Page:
As you get back in the swing of fall and the closing of the beaches, as drivers we need to make sure that all children get to school safely. That’s right school buses are back on the road and for many parents, this means getting their child to the bus stop and aboard it safely. Over the course of the summer it can be easy to get lax about making sure you and your child follow all the proper school bus safety rules. So, it’s especially important this time of year to remind drivers, parents, school children, and pedestrians about the most important rules of school bus safety.
To make it easy to remember, Ameriprise shared the infographic below that not only highlights the safety of school buses, but also details how you can be a responsible driver now that buses are back on the road and school children are running around in force.
Every year around this time two momentous things happen. First, the kids go back to school! Second, Kelly Blue Book (KBB) releases its list of the best back to school vehicles!
So KBB has been releasing this list for the past few years and it’s become pretty popular with consumers. Why? Well it’s the best time to buy a new car and most families are looking for larger vehicles to take the kids, teams, and friends to all the activities, meetings, and gatherings associated with the new school year. Koons represents over 22 manufacturers in 16 locations and all of them are here to help you find your new car for whatever time of year it is.
Couple that with current Koons offer of 125% KBB value on your trade-in and you can see why getting a new car now for the school year is so great! So not only do you get the best vehicle for your little ones but you also will get the best price on your trade-in!
Here are some of the vehicles that made the list:
This year’s wide-ranging list includes a small SUV, a 50-mpg hybrid and an all-wheel drive option, and every car here starts under $20,000.
#7. 2014 Chevy Sonic – 26/35 MPG:
The well-rounded Sonic is one of the most fun-to-drive and most comfortable sub-
compact cars out there. Available in sedan and hatchback flavors, the Sonic was also one of the first cars to offer next-level iPhone integration via Siri Eyes Free. As a bonus, it’s also the most affordable car on this list.
#5. 2014 Toyota Prius C – 53/46 MPG:
The easy-to-park and amazingly fuel-
efficient Prius C is an ideal choice for
students living far off campus. Likeable
looks, hatchback versatility and Toyota
reliability make its combined fuel economy
(both city and highway driving) rating of
50 mpg even more attractive.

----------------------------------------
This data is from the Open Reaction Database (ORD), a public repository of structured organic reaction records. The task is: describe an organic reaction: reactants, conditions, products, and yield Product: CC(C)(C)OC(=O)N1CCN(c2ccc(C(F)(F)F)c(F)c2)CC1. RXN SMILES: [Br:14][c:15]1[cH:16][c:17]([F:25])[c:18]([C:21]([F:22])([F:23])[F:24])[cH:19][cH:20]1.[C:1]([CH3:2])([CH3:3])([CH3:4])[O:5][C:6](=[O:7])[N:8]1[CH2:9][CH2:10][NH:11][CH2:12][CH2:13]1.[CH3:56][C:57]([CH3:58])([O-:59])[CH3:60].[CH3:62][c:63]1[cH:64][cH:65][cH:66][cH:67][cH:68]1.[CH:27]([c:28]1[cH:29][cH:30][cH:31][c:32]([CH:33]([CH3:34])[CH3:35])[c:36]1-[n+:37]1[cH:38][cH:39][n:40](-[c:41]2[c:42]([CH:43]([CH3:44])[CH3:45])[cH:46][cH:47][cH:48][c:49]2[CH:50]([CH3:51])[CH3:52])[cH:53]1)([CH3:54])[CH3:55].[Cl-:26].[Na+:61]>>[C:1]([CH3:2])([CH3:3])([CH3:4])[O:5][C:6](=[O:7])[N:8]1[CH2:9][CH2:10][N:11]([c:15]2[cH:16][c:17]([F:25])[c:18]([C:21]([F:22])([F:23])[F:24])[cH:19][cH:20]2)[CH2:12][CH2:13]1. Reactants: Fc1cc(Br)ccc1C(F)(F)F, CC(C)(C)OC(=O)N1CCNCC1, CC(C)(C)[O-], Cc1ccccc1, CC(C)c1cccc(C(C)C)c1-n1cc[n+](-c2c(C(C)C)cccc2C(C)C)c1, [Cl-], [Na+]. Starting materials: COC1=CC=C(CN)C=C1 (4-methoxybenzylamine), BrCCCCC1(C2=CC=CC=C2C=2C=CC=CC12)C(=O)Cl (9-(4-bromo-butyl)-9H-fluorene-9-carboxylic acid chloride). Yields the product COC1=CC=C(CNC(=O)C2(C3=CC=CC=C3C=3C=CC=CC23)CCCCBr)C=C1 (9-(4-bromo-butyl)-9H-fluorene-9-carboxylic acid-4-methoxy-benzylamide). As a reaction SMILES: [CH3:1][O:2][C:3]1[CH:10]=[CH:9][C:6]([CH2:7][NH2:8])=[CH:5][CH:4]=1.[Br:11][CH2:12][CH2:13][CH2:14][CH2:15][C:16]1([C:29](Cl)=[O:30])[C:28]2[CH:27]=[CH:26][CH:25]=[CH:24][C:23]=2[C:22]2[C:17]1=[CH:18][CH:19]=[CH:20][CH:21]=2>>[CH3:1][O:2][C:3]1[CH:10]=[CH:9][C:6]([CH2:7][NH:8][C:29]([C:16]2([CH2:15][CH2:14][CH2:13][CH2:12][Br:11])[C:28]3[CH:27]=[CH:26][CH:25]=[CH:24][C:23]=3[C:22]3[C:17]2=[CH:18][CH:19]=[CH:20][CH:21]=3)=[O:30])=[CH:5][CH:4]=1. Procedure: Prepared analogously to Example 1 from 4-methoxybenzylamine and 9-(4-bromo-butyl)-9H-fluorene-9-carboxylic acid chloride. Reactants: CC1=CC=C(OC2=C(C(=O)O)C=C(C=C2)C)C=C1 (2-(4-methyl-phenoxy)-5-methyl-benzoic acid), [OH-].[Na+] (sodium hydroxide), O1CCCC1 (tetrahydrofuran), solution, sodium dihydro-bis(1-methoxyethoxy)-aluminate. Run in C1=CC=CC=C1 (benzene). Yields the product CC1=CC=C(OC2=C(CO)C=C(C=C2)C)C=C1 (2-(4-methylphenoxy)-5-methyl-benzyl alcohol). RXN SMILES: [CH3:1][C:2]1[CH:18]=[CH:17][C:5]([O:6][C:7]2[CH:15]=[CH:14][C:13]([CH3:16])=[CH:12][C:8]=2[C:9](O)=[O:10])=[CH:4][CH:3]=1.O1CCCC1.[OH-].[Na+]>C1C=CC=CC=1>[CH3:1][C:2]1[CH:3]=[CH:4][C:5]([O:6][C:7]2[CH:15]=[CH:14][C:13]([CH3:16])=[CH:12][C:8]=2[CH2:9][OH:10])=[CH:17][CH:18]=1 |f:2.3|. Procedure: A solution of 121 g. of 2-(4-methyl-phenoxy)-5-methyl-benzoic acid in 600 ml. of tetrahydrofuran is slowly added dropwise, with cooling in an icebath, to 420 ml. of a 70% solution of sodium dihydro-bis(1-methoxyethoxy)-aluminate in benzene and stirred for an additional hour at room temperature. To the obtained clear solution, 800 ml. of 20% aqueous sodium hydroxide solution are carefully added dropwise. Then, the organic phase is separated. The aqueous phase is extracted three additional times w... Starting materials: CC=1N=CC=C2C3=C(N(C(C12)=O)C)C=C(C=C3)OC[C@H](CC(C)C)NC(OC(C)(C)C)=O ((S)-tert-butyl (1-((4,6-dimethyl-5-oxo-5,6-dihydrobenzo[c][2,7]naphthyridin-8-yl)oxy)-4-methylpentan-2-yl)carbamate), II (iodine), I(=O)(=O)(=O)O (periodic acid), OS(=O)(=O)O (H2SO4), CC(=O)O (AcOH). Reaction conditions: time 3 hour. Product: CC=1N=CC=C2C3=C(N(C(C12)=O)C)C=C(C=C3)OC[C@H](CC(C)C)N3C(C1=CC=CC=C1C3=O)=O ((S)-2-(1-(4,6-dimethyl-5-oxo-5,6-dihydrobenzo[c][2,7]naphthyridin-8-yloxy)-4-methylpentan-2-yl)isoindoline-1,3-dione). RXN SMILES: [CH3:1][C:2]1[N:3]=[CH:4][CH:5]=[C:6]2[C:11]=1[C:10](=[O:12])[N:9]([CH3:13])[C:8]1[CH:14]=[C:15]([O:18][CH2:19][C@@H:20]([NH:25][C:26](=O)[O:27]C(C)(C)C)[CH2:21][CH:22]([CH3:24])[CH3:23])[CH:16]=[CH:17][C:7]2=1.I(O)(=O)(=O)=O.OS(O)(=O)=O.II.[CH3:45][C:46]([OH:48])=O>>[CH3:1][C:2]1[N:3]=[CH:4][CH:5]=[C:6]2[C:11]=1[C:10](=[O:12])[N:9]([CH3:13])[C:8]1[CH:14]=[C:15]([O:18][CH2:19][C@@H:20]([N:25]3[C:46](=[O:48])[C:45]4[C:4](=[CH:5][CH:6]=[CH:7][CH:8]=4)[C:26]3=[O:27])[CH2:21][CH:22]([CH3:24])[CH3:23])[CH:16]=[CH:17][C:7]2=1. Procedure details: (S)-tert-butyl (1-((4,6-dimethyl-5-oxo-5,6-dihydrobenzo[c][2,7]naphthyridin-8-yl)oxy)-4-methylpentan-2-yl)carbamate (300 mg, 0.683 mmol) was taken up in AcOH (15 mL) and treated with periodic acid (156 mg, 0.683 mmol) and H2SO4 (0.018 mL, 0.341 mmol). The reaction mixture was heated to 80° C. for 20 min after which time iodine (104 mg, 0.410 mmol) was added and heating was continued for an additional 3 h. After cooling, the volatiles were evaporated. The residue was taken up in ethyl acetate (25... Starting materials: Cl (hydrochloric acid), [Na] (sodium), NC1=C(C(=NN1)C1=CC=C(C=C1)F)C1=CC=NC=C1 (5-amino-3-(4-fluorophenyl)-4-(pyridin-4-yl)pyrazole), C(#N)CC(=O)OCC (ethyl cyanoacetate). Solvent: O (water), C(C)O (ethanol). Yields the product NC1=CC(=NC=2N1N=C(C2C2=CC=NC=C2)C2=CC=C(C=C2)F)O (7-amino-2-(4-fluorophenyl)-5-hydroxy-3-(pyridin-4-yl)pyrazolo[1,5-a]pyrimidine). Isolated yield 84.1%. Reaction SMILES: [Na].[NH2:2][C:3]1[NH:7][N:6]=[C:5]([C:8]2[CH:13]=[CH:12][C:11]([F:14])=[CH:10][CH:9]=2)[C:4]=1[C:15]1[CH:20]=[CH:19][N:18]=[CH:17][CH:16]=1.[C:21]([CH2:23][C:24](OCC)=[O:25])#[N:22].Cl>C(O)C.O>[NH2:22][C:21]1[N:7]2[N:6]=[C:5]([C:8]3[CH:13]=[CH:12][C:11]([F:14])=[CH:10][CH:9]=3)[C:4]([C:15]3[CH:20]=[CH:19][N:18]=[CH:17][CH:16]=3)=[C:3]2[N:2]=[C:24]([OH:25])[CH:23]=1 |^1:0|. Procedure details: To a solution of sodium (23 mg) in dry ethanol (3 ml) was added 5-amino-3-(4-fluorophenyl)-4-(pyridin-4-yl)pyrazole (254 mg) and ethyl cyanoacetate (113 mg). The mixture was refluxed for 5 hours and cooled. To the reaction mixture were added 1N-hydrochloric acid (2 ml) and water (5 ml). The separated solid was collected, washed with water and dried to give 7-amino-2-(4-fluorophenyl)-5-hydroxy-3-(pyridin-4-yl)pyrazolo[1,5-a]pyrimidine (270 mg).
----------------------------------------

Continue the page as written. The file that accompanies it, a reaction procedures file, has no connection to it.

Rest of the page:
#4. 2014 Mazda 3 – 30/41 MPG:
The stylish and sporty Mazda3 isn’t just a smart choice for students; it’s also one of this year’s 10 Coolest Cars Under $18,000. Available in sedan and hatchback versions, the totally redesigned 2014 Mazda 3 is also more efficient, more tech-savvy and more comfortable than ever.
#2. 2014 Kia Soul – 24/30 MPG:
The redesigned-for-2014 Soul is loaded with personality, yet at its core is wonderfully
practical. The fuel-efficient hatchback seats
five comfortably and has a large and impressive cargo volume to ace a trip to IKEA for dorm room furniture.
The list has been fairly consistent over time and has been a helpful guide to base your buying decisions on. In the coming years the list will become more and more popular and we’ll keep an eye on it here. But, just remember you’ll get the best deal around from Koons no matter what you buy or when you buy it. ♛
I have a friend who does a great deal of traveling for his job so he’s always in a rental car. Last week while on the road for his job, he pulled up to a gas station and had that dreaded moment of, “Oh no! I have no idea which side of my car the gas cap is located.” He went on to tell about how the initial “Uh-oh!” is typically followed by a few minutes of craning his head out the window to see (or not see) if the gas cap cover is on his side of the car. More often than not, he would guess and just pull up to the pump – only to back up and circle around when the guess was wrong. Auto Manufacturers to the rescue!
Arrow Indicators on New Cars
Admittedly, mistaking which side of the car the gas cap is on is not a big deal, I think it straddles the line somewhere between having to reach too far for the TV remote and setting the microwave for 10 seconds too long. But, what if there was a way to always know for sure…